5. Use your experience in the previous three steps to explain what is meant by "execute" permission for a regular file

  6. Change the permission code so you can read, but not write or execute, the file. Then try to edit the file with the command

        emacs my-account-script &

    For example, you might try to add a line

        echo "I added this line"
    1. Can you view the file?
    2. What happens if you try to change it?

  7. Set the permission code, so that others can read and execute (but not write) your home directory and your public_html directory. Allow only those in your group to read and execute your file my-account-script. This can be done with the following commands:

        chmod 755 .
        cd public_html
        chmod 755 .
        chmod 750 my-account-script

    Your lab partner now should be able to read your file using the name /home/your-account/public_html/my-account-script

  8. With the file permissions set this way, ask your lab partner to try the following actions:

    1. to copy your file to her or his account,
    2. to run your script when logged into her or his account, and
    3. to edit your file.

    In each case, describe what happens.

  9. Change the protection code of your file my-account-script to allow group editing (but still no access by others outside your group). What happens now if your lab partner tries to edit the file?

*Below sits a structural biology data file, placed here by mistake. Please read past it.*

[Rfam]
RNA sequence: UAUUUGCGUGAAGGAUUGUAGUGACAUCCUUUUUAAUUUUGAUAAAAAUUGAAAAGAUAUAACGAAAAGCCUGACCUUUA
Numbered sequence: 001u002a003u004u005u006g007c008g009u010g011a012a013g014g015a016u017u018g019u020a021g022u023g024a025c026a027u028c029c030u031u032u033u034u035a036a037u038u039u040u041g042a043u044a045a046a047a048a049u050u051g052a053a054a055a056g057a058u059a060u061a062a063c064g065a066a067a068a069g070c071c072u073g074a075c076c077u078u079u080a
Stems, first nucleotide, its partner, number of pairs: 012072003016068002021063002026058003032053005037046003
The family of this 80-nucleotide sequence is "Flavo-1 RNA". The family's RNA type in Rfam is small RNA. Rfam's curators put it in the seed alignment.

10. Try accessing the file in your browser, using the URL


    Describe what happens.

  11. Change the permission code, so all others can read the file (but not execute or change it).

    Now try accessing the file again in your browser, and describe what you see. (Is the file listed; is the file run?)

  12. Change the permission code, so all others can execute the file (but not read or change it). Again, describe what happens when you try accessing this file in your browser.

  13. Summarize your conclusions regarding the nature of permissions for accessing a file with your browser.

  14. Reset the permissions of your file, so that it can be read over the World Wide Web.

    Now set the permissions of your public_html directory, so that it can be read, but not executed.

    1. What happens when you try to access my-account-script in your browser?
    2. What happens in your browser when you use the URL

  15. Now set the permissions of your public_html directory, so that it can be executed, but not read. Again, determine what happens in each case listed in the previous step.

  16. Summarize your conclusions regarding the nature of permissions for accessing a directory with your browser.

Work To Be Turned In

This laboratory exercise coordinates with Chapter 4 of Walker, Henry M., The Tao of Computing: A Down-to-earth Approach to Computer Fluency, Jones and Bartlett, 2005.

This document is available on the World Wide Web as

created March 9, 2004
last revised February 16, 2005

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For more information, please contact Henry M. Walker at